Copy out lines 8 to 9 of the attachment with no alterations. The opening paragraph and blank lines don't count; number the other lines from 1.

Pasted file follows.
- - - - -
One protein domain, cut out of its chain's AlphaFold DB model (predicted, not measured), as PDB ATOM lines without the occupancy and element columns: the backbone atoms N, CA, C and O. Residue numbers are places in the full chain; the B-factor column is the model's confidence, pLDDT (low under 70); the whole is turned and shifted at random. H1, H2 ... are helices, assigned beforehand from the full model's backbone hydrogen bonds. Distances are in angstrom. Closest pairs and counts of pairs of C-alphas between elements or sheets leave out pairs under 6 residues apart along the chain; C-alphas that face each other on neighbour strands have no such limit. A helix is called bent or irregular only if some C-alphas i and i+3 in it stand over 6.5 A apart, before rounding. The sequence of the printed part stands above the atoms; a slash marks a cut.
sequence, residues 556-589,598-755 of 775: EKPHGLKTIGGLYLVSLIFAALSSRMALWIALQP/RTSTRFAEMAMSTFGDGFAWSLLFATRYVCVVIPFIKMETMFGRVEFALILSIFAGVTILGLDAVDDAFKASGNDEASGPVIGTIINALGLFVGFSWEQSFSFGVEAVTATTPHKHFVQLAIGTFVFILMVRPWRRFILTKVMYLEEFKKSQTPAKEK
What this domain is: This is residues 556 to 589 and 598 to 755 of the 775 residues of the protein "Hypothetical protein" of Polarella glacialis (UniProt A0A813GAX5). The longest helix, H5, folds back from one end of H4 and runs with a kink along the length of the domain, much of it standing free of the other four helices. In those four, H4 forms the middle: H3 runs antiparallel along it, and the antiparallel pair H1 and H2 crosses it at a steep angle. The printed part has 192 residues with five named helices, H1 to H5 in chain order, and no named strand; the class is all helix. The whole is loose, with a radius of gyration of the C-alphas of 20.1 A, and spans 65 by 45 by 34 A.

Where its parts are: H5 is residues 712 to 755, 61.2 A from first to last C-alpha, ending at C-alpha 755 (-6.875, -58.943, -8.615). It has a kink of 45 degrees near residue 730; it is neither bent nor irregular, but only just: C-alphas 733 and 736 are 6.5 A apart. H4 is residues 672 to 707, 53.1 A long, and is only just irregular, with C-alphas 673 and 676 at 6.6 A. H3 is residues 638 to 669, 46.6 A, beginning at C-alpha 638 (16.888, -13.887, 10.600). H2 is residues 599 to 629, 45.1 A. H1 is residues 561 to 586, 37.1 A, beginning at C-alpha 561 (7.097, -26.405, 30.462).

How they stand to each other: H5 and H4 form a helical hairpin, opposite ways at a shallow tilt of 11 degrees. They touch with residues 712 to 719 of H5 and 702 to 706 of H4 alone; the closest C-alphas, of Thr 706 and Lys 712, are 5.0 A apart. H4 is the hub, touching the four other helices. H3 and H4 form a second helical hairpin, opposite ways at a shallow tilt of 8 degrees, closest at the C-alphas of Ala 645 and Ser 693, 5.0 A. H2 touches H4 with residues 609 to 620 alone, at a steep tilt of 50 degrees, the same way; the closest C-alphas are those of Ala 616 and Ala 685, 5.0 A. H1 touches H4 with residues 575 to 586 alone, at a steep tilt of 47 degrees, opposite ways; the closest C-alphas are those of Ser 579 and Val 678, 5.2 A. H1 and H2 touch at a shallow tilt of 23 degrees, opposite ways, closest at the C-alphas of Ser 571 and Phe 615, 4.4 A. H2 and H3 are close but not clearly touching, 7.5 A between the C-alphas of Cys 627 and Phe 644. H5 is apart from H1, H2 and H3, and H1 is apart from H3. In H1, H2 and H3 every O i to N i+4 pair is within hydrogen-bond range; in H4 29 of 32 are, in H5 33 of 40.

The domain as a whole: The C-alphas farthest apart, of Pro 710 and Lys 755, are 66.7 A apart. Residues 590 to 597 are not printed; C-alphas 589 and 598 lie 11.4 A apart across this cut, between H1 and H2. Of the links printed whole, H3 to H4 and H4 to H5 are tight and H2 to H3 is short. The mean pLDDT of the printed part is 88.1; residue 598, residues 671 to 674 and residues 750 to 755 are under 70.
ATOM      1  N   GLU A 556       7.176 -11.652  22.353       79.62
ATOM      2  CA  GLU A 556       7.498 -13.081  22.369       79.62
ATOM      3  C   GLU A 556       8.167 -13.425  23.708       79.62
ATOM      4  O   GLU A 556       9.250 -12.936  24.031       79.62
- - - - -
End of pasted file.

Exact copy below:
ATOM      3  C   GLU A 556       8.167 -13.425  23.708       79.62
ATOM      4  O   GLU A 556       9.250 -12.936  24.031       79.62